Now, if we consider the present state of mankind, is it credio ble, that a time will yet come in the world, that in these le• spects exceeds all times that were before the reformation ? And that such a time will come before the fall of Antichrists unless we set that at a much greater distance, than the farthest that any have yet supposed ? It is next to impossible, that such a change should be brought about in so short a time: It cannot be without a miracle. In order to it, not o*
iy must the Popish nations so prevail, as utterly to extirpato the Protestant religion through the earth ; but must do many other things, far more impossible for them to effect, in order to cover the world with so gross and confirmed a darkness, and to bury all light and truth in so deep an oblivion, and so far out of all means and hopes of a revival. And not only must av ast change be made in the Protestant world, but the Popish nations must be strangelý metamorphosed ; and they themselves must be terribly persecuted by some other power, in order to bring them to such a change : Nor would persecution without extirpation be sufficient for it. If there should be another universal deluge, it might be sufficient to bring things in the world to such a pass ; provided a few ignorant barbarous persons only were preserved in an ark: And it would require some catastrophe, not much short of this, to effect it.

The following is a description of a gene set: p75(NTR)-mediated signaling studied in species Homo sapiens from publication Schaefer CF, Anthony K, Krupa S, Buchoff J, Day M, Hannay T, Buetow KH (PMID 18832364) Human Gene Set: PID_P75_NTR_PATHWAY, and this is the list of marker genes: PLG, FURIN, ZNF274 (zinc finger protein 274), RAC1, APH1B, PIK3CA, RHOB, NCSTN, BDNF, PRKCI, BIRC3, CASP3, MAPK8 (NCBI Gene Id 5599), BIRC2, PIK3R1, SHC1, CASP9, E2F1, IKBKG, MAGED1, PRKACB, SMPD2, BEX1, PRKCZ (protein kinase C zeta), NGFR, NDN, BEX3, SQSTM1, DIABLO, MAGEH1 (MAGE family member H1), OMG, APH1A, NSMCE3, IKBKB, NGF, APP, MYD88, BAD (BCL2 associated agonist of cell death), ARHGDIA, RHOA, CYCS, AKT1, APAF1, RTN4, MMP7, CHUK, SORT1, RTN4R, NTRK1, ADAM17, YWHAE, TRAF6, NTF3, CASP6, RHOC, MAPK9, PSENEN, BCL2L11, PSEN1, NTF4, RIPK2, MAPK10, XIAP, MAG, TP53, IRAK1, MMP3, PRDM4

2. In the reformation, that was in the days of Luther, Calvin and others, their contemporaries, the threatened destruction of Antichrist, that dreadful enemy, that had long oppresso ed and worn out the saints, was begun ; nor was it a small beginning, but Antichrist hath fallen, at lcast, half way to the ground, from that height of power and grandeur, that he was in before. Then began the vials of God's wrath to be poured out on the throne of the beast, to the great shaking of its foundations, and diminution of its extent ; so that the Pope lost near half of his former dominions : And as to degree of authority and influence over what is left, he is not now possesso ed of what he had before. God now at length, in answer to the long continued cries of his people, awaked as one out of sleep, and began to deliver his church from her exceeding* low state, that she had continued in for many ages, under the great oppression of this grand enemy, and to restore her from her exile and bondage in the spiritual Babylon and Egypt.... And it is not agreeable to the analogy of God's dispensations, that after this, God should desert his people, and hide himself from them, even more than before, and leave them more than ever in the hands of their enemy, and all this advantage of the church against Antichrist should be entirely given up and